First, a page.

CP2000 and mail audit responses: The IRS can take months to process a response to a CP2000 underreporter notice or a mail audit inquiry. IRS transcripts do not indicate that a response was received. The taxpayer’s only method to know that the IRS has received and is working the response is to call the IRS Automated Underreporter or Correspondence Exam unit directly. Taxpayers who request reconsideration of a prior CP2000 or mail audit assessment will need to carefully monitor their status if the IRS is also collecting on the assessment. It is very common for these taxpayers to contact both the CP2000/Correspondence Exam unit for a status update while also contacting IRS Collection to put a hold on collection enforcement while the reconsideration cases are pending.

Delinquent return activity: Taxpayers filing a past-due return in which the IRS has delinquent return activity (such as filing a return for the taxpayer) must monitor the acceptance of their return. Often, these taxpayers must also manage IRS Collection enforcement if the IRS has unpaid assessments from previously enforced non-filings.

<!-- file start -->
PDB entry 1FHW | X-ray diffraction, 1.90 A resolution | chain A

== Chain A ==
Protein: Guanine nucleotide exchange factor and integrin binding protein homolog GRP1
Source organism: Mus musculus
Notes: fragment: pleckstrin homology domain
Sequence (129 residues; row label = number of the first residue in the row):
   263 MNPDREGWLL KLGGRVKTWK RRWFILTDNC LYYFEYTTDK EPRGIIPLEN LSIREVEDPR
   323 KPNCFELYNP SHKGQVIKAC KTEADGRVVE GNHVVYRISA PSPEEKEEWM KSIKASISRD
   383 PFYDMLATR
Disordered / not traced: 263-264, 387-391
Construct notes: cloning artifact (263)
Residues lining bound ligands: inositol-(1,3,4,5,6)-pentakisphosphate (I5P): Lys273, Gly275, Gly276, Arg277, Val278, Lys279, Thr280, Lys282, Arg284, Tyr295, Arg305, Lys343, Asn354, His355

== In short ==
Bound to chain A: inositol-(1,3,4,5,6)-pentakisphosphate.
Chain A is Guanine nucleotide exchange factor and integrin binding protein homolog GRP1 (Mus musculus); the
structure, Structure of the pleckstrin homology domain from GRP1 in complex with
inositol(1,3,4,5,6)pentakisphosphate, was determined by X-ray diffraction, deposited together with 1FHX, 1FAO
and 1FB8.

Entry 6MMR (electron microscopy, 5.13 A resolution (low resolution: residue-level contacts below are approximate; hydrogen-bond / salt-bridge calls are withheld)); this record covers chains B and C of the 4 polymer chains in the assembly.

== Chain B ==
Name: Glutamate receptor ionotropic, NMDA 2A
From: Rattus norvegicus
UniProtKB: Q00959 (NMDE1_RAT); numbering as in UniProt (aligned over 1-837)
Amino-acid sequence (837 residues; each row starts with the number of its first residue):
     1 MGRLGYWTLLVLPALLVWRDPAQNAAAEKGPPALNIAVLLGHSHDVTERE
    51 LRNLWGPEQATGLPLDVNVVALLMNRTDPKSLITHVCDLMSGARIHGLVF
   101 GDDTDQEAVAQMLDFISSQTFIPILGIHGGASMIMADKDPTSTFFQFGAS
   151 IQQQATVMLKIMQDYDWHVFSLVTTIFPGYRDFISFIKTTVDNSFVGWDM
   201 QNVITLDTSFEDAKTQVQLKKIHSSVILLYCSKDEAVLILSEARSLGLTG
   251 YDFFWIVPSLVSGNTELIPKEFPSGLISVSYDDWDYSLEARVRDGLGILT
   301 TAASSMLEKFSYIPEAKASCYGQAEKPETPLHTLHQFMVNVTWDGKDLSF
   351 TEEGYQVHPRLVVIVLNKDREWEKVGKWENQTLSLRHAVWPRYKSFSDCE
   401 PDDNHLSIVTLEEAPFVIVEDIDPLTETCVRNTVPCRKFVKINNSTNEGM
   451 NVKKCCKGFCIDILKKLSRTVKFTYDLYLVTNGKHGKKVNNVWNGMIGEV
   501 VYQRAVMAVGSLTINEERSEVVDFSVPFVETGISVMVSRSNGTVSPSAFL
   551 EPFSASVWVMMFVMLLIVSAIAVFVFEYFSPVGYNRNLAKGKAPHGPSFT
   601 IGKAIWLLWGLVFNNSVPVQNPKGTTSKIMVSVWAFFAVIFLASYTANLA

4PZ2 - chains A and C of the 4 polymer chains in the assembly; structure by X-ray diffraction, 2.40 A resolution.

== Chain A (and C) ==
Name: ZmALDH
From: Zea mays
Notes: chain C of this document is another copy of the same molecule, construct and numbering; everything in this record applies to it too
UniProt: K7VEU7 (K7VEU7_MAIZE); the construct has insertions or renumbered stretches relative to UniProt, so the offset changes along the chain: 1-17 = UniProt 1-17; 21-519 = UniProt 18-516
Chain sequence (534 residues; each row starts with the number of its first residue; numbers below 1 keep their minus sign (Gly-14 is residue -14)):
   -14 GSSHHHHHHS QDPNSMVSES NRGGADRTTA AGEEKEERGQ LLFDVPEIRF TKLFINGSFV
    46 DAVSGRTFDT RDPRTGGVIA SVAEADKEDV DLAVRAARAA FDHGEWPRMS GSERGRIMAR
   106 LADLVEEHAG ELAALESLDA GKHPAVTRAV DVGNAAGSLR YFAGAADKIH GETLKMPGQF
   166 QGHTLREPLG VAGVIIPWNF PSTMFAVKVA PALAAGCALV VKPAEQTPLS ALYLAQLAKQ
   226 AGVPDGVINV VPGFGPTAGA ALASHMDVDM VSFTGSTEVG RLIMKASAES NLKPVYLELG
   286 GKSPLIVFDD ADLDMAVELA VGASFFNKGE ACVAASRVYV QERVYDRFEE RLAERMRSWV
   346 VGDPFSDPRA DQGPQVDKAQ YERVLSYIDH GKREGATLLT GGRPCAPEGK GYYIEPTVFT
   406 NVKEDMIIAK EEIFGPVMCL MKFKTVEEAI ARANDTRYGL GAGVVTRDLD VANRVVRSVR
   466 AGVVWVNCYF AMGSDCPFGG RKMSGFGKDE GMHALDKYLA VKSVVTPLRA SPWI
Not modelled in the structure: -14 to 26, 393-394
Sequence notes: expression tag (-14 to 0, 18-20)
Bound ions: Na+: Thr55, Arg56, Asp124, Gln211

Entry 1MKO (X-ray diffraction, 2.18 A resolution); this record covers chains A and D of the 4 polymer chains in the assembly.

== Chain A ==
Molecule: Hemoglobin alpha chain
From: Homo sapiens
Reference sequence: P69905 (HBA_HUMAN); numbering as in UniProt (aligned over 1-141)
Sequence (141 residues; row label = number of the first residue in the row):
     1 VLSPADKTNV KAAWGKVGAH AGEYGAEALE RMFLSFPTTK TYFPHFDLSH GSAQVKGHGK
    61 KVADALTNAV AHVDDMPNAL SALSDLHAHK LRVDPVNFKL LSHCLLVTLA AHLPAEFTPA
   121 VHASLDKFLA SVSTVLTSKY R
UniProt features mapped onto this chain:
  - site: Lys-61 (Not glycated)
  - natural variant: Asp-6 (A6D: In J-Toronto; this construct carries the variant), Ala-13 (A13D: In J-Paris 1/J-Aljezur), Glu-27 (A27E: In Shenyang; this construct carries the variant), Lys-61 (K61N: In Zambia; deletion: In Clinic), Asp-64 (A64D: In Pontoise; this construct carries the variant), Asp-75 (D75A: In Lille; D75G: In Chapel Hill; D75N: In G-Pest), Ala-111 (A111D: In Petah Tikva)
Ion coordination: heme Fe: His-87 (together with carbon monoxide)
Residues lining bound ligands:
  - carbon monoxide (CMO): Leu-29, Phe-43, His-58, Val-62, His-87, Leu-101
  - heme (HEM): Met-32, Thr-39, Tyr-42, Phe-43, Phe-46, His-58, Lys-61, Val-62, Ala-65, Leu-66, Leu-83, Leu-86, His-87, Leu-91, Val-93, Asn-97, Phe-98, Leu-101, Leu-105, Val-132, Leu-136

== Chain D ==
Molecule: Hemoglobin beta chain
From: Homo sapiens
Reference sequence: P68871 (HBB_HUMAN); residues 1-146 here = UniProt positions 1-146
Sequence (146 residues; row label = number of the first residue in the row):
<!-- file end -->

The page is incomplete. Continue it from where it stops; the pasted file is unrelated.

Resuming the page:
These are some of the more common interactions with the IRS that require monitoring. Almost all post-filing interactions that cannot be resolved in one phone call require monitoring to make sure that the request is received and properly processed.

Most IRS post-filing interaction is by phone and/or mail. With the exception of the Get Transcript online service, the IRS does not provide a taxpayer portal that taxpayers can monitor progress and status.  The only sure way to know is to:  contact the IRS by phone.